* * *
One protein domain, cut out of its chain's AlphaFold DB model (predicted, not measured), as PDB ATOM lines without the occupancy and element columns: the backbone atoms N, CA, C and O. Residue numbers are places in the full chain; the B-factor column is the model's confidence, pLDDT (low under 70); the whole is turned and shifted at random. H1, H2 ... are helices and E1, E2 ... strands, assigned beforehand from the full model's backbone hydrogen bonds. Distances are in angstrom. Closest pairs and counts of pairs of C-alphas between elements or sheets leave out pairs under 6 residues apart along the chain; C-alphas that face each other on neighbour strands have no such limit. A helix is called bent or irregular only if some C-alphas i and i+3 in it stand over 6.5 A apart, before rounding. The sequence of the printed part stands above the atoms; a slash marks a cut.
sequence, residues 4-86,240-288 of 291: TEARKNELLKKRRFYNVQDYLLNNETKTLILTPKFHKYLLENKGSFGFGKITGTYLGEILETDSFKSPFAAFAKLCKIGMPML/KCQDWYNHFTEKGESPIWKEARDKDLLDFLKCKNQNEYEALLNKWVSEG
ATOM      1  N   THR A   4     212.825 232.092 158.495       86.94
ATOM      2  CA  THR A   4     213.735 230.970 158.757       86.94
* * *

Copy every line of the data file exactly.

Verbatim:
One protein domain, cut out of its chain's AlphaFold DB model (predicted, not measured), as PDB ATOM lines without the occupancy and element columns: the backbone atoms N, CA, C and O. Residue numbers are places in the full chain; the B-factor column is the model's confidence, pLDDT (low under 70); the whole is turned and shifted at random. H1, H2 ... are helices and E1, E2 ... strands, assigned beforehand from the full model's backbone hydrogen bonds. Distances are in angstrom. Closest pairs and counts of pairs of C-alphas between elements or sheets leave out pairs under 6 residues apart along the chain; C-alphas that face each other on neighbour strands have no such limit. A helix is called bent or irregular only if some C-alphas i and i+3 in it stand over 6.5 A apart, before rounding. The sequence of the printed part stands above the atoms; a slash marks a cut.
sequence, residues 4-86,240-288 of 291: TEARKNELLKKRRFYNVQDYLLNNETKTLILTPKFHKYLLENKGSFGFGKITGTYLGEILETDSFKSPFAAFAKLCKIGMPML/KCQDWYNHFTEKGESPIWKEARDKDLLDFLKCKNQNEYEALLNKWVSEG
ATOM      1  N   THR A   4     212.825 232.092 158.495       86.94
ATOM      2  CA  THR A   4     213.735 230.970 158.757       86.94